- The Washington Times - Monday, December 12, 2011

It might get loud when Jaromir Jagr touches the puck Tuesday night at Verizon Center. But not in the kind of way he might like.

Jagr spent a 2½ disappointing seasons with the Washington Capitals from 2001-2004 as his production did not live up to expectations or his paycheck. This won’t be his first time back in Washington since leaving, but it will be the first time during his return to the NHL with the Philadelphia Flyers after a brief stint in Russia’s Kontinental Hockey League.

“He will be booed every time he touches the puck,” one fan wrote on Twitter. “Possibly the biggest waste of money in Capitals history.”

Jagr, now 39, has 24 points in 24 games for the Eastern Conference-leading Flyers. He had 121 points for the Pittsburgh Penguins the season before the Caps acquired him but his point totall fell off to 79 and 77 in his two full years here.

“I don’t like that arena much. I’ve not really had luck there,” Jagr said of Verizon Center. “It’s a tough place to play, even if I was in Pittsburgh and New York. It was always tough. But hopefully we can stay on winning.”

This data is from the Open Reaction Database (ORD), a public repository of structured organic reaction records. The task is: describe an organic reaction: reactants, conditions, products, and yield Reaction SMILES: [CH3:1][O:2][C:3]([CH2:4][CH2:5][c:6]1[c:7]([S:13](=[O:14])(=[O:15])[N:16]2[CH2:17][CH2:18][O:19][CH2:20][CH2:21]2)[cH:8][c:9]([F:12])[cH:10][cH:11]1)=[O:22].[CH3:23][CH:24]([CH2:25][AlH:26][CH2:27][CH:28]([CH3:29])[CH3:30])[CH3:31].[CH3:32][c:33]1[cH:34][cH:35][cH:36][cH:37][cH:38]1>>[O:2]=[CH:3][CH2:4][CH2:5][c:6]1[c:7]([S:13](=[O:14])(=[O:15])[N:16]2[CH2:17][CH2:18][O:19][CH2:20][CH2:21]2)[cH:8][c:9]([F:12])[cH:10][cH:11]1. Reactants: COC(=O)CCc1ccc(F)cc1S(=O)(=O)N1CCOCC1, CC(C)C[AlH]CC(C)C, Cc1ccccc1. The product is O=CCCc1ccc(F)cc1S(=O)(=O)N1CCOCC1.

The Flyers might need production from Jagr to keep rolling along. They’ve won five straight games but will be without leading scorer Claude Giroux (head) when they face the Caps.

Jagr isn’t in his prime anymore, but Dale Hunter – who faced the right wing often during his playing days – is not surprised by this resurgence.

“He looks in great shape and he’s moving his legs,” Hunter said. “You commit yourself like he has, and he’s having a great season.”

Caps defenseman Karl Alzner, on the other hand, grew up watching Jagr and didn’t get a chance to see him on the ice face-to-face until a game in Philadelphia in October. He was held without a point, but Alzner was impressed in more ways than one.

“Playing against him last time, he is hard because he’s good at defending the puck,” Alzner said. “He’s great with his stick and he’s still got a little bit of the pre-lockout rules in him – you can tell with his clutching and grabbing. He gets away with it pretty good. He’s a smart player.”

And the 23-year-old Alzner doesn’t care about Jagr being 39.

“He’s one of the best players ever to play in this league and to play the game,” he said. “It doesn’t matter what age he’s going to be, he’s still going to bring something to the table.”

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